Deadly Christian-Muslim clash in Nigeria | News | Al Jazeera

Deadly Christian-Muslim clash in Nigeria

Ramadan gathering attacked in Jos in purported revenge for Christmas Eve bomb attacks.

    Jos lies in the so-called Middle Belt between the country's mostly Muslim north and the predominantly Christian south

    Gangs of armed youths in the Nigerian city of Jos attacked Muslims as they gathered to celebrate the last day of Ramadan, killing a number of them and burning their cars, witnesses and the military said.

    "The Muslim faithful went for their Eid prayers and on completion of the prayers they were trapped by the youths in that area," Brigadier General Hassan Umaru, commander of the military Special Task Force keeping security in Jos, told Reuters news agency on Monday.

    "They burnt some cars, quite a number a of cars. The number of people killed, I can't give that yet. We are still checking with local hospital sources," he said.

    The head of a search-and-rescue team for the Muslim community reported nine dead and 106 people wounded.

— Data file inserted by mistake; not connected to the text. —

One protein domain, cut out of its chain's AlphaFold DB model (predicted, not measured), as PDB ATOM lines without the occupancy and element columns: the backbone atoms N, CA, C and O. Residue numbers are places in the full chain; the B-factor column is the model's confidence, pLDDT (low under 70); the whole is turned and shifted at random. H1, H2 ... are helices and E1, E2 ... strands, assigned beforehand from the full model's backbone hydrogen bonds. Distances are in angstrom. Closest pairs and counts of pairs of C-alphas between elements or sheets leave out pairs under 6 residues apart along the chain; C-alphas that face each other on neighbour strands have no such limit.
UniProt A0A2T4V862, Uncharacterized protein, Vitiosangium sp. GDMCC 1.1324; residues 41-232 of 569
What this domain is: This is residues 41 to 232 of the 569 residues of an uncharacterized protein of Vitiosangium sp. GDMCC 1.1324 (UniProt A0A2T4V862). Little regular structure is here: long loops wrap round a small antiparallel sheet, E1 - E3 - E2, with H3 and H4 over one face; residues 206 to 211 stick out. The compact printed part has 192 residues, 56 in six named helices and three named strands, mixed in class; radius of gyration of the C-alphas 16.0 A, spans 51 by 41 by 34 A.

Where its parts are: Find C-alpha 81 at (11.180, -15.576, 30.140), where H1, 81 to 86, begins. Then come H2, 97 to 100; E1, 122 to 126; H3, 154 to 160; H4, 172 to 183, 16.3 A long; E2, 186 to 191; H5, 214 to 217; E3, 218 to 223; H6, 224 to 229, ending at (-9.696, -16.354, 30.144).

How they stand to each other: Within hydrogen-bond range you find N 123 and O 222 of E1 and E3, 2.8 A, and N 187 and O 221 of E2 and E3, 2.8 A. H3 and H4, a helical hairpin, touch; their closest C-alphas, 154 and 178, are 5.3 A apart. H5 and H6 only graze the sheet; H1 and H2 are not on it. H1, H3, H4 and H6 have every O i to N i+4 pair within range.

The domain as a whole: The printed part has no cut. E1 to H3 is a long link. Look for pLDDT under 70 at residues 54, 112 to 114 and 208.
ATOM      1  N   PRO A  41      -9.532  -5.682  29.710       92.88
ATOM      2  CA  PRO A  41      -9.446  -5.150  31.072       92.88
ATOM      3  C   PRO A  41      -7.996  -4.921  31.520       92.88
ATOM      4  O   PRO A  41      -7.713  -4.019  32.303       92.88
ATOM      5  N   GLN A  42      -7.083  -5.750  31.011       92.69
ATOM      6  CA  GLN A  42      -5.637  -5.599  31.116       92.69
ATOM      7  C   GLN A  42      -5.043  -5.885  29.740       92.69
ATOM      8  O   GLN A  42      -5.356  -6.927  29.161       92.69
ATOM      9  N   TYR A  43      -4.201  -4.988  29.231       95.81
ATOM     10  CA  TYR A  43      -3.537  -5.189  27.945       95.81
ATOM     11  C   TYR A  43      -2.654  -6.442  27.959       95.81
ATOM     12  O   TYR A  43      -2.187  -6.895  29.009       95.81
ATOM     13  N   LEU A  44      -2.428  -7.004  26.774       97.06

"Most of the wounds were from ... thrown missiles, machete cuts and from arrows. Twenty parents have so far reported their underage children missing," said Shitu Mohammed.

    Witnesses said Christian youths set up road blocks and attacked Muslims as they gathered in Jos's Gada Biu and Rukuba areas, shooting a number of them dead.

    Christians involved in the clashes spoke of revenge for a string of bombs that exploded in Jos on Christmas Eve last year that left at least 80 people dead.

    Nigeria has a roughly equal Christian-Muslim mix.

    More than 200 ethnic groups live side by side in the West African country. Though generally peaceful, Nigeria has seen periodic bouts of religious violence, with Jos in particular showing a tendency to flare up.

    The region lies in the so-called Middle Belt between the mainly Muslim north and predominately Christian south of Africa's most populous nation.

    If the violence worsens or triggers reprisals, it may prove another major headache for President Goodluck Jonathan, whose security forces are already stretched by daily attacks from an Islamist sect in the northeast, which also claimed Friday's deadly bomb attack on the UN offices in Abuja that killed 23.

    SOURCE: Agencies


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